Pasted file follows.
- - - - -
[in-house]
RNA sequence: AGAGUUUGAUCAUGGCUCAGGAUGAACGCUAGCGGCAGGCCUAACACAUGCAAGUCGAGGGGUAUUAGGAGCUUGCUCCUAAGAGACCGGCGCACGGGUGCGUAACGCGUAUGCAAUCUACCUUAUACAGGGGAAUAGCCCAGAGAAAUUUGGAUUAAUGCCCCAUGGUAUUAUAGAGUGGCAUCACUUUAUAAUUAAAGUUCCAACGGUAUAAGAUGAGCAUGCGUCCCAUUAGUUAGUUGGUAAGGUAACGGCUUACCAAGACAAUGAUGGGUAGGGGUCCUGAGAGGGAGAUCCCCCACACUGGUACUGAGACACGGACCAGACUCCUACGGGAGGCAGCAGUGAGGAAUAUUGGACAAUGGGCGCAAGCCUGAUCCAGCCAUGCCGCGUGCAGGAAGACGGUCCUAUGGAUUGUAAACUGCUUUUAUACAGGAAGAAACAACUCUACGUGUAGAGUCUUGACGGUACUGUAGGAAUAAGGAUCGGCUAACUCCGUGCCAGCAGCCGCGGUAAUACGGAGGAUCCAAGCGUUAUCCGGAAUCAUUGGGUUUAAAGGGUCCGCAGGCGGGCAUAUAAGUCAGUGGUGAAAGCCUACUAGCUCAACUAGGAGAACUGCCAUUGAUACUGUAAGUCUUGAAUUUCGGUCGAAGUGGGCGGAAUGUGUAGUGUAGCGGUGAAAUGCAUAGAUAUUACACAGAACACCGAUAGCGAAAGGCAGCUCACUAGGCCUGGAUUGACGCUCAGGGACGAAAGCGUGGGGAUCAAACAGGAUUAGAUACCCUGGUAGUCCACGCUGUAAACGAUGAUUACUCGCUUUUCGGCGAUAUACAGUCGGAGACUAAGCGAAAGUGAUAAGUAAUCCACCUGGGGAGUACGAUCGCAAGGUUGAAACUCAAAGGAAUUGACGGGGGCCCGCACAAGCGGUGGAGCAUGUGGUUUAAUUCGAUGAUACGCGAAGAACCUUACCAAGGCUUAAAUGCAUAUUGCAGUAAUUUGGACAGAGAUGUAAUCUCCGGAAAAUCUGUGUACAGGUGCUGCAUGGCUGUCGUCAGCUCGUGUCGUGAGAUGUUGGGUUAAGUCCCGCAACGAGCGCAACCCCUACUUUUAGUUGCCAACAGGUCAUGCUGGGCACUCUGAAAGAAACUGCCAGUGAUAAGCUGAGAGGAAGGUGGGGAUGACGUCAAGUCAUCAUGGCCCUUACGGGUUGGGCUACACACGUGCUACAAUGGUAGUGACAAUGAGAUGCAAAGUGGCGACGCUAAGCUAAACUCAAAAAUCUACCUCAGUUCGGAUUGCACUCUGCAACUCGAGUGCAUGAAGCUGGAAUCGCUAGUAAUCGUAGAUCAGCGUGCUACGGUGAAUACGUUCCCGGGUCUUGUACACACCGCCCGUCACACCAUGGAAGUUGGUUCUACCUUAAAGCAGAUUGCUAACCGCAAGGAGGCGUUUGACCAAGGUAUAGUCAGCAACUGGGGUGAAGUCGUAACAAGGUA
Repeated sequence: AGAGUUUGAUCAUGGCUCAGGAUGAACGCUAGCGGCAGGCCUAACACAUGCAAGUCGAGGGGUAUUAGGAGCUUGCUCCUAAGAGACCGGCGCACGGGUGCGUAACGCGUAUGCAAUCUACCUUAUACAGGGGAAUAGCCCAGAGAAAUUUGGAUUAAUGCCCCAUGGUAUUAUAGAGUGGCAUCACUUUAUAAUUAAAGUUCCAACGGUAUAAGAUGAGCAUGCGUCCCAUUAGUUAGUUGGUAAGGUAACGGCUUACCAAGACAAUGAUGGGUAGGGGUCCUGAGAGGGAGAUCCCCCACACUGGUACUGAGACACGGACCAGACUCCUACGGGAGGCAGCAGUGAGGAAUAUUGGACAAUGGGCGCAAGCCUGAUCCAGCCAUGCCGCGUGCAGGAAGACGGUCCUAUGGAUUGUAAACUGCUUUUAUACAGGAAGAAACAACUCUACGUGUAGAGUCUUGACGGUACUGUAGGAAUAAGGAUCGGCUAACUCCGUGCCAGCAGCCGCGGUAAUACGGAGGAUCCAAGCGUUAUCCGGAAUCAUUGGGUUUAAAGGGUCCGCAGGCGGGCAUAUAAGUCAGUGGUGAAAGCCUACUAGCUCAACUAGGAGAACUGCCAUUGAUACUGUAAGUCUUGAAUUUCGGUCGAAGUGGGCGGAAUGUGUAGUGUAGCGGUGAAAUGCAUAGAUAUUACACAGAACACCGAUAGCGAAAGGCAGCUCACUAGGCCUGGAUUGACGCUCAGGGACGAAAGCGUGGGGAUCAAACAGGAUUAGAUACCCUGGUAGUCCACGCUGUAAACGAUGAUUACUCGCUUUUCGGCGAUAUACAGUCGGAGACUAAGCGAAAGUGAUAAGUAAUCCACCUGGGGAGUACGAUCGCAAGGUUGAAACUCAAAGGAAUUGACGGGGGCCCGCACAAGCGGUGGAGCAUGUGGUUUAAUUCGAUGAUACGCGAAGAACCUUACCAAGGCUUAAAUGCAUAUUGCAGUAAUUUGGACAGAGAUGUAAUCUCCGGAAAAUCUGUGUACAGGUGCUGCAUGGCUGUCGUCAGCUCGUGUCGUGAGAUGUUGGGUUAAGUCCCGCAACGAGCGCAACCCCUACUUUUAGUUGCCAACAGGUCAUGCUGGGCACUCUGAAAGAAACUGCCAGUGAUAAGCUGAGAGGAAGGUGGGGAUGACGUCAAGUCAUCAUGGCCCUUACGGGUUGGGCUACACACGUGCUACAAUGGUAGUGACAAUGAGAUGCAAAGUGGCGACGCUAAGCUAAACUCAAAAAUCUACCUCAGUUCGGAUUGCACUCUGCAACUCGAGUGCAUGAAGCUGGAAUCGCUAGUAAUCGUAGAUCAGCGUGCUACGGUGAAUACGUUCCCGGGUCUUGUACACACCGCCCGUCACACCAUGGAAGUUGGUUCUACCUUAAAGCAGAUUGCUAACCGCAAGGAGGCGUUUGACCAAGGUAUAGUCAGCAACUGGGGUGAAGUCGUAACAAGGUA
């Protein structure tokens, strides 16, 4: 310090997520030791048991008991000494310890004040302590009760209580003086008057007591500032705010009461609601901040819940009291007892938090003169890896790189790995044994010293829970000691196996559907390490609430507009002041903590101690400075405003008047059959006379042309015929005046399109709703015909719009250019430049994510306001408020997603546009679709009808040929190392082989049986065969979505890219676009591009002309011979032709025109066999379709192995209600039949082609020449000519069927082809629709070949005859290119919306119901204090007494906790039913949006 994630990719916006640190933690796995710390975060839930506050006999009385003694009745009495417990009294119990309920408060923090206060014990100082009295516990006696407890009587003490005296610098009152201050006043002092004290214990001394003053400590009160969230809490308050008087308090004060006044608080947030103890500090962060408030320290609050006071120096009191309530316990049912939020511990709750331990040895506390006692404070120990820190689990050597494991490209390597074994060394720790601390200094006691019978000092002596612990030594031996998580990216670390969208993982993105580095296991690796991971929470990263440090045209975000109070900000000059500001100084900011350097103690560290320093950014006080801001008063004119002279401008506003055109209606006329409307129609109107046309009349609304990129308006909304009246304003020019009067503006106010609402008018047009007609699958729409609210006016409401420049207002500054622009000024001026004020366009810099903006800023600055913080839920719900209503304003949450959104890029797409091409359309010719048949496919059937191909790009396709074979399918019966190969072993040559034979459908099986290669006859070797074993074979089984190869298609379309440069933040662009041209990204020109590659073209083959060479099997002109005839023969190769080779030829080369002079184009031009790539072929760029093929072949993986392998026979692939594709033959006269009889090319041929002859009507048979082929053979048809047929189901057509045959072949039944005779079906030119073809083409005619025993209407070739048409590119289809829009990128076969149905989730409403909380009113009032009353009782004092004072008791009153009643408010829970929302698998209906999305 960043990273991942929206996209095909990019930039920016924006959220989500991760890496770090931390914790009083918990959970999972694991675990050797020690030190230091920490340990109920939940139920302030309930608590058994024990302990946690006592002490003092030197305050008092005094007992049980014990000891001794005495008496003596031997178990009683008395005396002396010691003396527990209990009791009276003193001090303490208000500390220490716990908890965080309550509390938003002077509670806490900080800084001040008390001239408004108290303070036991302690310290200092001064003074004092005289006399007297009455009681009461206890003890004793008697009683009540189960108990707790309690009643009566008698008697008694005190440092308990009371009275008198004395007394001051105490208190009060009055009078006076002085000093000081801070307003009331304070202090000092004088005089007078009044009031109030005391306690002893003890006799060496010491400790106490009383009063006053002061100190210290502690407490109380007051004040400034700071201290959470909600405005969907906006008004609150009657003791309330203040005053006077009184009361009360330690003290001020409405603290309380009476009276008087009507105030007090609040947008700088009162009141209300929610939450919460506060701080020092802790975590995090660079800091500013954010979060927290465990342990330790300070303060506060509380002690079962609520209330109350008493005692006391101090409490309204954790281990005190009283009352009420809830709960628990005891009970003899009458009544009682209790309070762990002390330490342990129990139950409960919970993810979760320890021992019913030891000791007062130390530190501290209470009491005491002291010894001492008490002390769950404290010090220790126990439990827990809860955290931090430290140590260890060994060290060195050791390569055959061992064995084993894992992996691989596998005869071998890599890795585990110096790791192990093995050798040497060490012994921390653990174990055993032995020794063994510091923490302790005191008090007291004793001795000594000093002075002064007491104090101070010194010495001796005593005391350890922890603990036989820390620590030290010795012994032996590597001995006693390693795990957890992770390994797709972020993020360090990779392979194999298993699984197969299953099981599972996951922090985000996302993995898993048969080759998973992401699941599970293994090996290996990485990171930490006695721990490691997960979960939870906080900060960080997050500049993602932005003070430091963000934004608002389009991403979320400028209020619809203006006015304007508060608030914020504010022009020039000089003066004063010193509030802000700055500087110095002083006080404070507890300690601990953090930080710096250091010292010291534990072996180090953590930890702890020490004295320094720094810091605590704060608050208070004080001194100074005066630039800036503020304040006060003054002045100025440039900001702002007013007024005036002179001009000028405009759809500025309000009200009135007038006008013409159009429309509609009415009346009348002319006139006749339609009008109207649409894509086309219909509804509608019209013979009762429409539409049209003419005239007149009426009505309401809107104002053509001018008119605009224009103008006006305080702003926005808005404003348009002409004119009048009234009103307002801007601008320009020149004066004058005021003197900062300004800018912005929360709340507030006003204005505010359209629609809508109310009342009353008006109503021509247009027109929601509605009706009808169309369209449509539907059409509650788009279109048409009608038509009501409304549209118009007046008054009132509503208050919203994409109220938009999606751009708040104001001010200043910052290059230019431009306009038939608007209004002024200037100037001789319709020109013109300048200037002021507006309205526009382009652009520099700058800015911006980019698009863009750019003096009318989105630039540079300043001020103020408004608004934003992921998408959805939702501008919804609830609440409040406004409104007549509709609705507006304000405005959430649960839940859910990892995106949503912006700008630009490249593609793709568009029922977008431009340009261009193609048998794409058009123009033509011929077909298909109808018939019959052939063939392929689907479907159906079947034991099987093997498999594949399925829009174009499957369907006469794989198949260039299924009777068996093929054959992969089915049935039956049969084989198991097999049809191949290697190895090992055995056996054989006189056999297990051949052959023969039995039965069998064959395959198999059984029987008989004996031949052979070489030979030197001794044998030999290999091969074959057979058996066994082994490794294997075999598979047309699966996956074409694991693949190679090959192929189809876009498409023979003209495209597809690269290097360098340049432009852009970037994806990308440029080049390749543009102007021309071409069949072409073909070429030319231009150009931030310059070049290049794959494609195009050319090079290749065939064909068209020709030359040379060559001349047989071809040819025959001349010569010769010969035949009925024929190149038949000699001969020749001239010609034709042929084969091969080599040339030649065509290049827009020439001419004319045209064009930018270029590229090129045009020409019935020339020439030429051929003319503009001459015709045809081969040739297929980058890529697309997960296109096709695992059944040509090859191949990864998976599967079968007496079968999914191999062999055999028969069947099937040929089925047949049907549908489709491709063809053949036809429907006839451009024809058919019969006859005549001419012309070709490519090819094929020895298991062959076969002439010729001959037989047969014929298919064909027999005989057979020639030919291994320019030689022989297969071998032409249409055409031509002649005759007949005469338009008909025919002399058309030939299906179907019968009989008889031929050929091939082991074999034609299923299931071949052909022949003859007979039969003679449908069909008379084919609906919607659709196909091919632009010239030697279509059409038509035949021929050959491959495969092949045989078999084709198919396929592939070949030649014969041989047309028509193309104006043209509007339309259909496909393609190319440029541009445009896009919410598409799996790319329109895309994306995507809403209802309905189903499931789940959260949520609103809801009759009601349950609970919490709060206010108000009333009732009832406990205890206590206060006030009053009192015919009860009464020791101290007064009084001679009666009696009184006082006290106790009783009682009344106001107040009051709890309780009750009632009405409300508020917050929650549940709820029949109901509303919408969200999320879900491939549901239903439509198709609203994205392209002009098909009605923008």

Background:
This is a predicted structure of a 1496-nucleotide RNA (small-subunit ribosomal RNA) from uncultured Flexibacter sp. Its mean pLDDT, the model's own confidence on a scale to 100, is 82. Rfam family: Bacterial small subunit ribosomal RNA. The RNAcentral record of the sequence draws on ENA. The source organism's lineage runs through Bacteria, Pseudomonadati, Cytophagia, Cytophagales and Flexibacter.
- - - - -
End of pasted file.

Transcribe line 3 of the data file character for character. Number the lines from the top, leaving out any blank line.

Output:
Repeated sequence: AGAGUUUGAUCAUGGCUCAGGAUGAACGCUAGCGGCAGGCCUAACACAUGCAAGUCGAGGGGUAUUAGGAGCUUGCUCCUAAGAGACCGGCGCACGGGUGCGUAACGCGUAUGCAAUCUACCUUAUACAGGGGAAUAGCCCAGAGAAAUUUGGAUUAAUGCCCCAUGGUAUUAUAGAGUGGCAUCACUUUAUAAUUAAAGUUCCAACGGUAUAAGAUGAGCAUGCGUCCCAUUAGUUAGUUGGUAAGGUAACGGCUUACCAAGACAAUGAUGGGUAGGGGUCCUGAGAGGGAGAUCCCCCACACUGGUACUGAGACACGGACCAGACUCCUACGGGAGGCAGCAGUGAGGAAUAUUGGACAAUGGGCGCAAGCCUGAUCCAGCCAUGCCGCGUGCAGGAAGACGGUCCUAUGGAUUGUAAACUGCUUUUAUACAGGAAGAAACAACUCUACGUGUAGAGUCUUGACGGUACUGUAGGAAUAAGGAUCGGCUAACUCCGUGCCAGCAGCCGCGGUAAUACGGAGGAUCCAAGCGUUAUCCGGAAUCAUUGGGUUUAAAGGGUCCGCAGGCGGGCAUAUAAGUCAGUGGUGAAAGCCUACUAGCUCAACUAGGAGAACUGCCAUUGAUACUGUAAGUCUUGAAUUUCGGUCGAAGUGGGCGGAAUGUGUAGUGUAGCGGUGAAAUGCAUAGAUAUUACACAGAACACCGAUAGCGAAAGGCAGCUCACUAGGCCUGGAUUGACGCUCAGGGACGAAAGCGUGGGGAUCAAACAGGAUUAGAUACCCUGGUAGUCCACGCUGUAAACGAUGAUUACUCGCUUUUCGGCGAUAUACAGUCGGAGACUAAGCGAAAGUGAUAAGUAAUCCACCUGGGGAGUACGAUCGCAAGGUUGAAACUCAAAGGAAUUGACGGGGGCCCGCACAAGCGGUGGAGCAUGUGGUUUAAUUCGAUGAUACGCGAAGAACCUUACCAAGGCUUAAAUGCAUAUUGCAGUAAUUUGGACAGAGAUGUAAUCUCCGGAAAAUCUGUGUACAGGUGCUGCAUGGCUGUCGUCAGCUCGUGUCGUGAGAUGUUGGGUUAAGUCCCGCAACGAGCGCAACCCCUACUUUUAGUUGCCAACAGGUCAUGCUGGGCACUCUGAAAGAAACUGCCAGUGAUAAGCUGAGAGGAAGGUGGGGAUGACGUCAAGUCAUCAUGGCCCUUACGGGUUGGGCUACACACGUGCUACAAUGGUAGUGACAAUGAGAUGCAAAGUGGCGACGCUAAGCUAAACUCAAAAAUCUACCUCAGUUCGGAUUGCACUCUGCAACUCGAGUGCAUGAAGCUGGAAUCGCUAGUAAUCGUAGAUCAGCGUGCUACGGUGAAUACGUUCCCGGGUCUUGUACACACCGCCCGUCACACCAUGGAAGUUGGUUCUACCUUAAAGCAGAUUGCUAACCGCAAGGAGGCGUUUGACCAAGGUAUAGUCAGCAACUGGGGUGAAGUCGUAACAAGGUA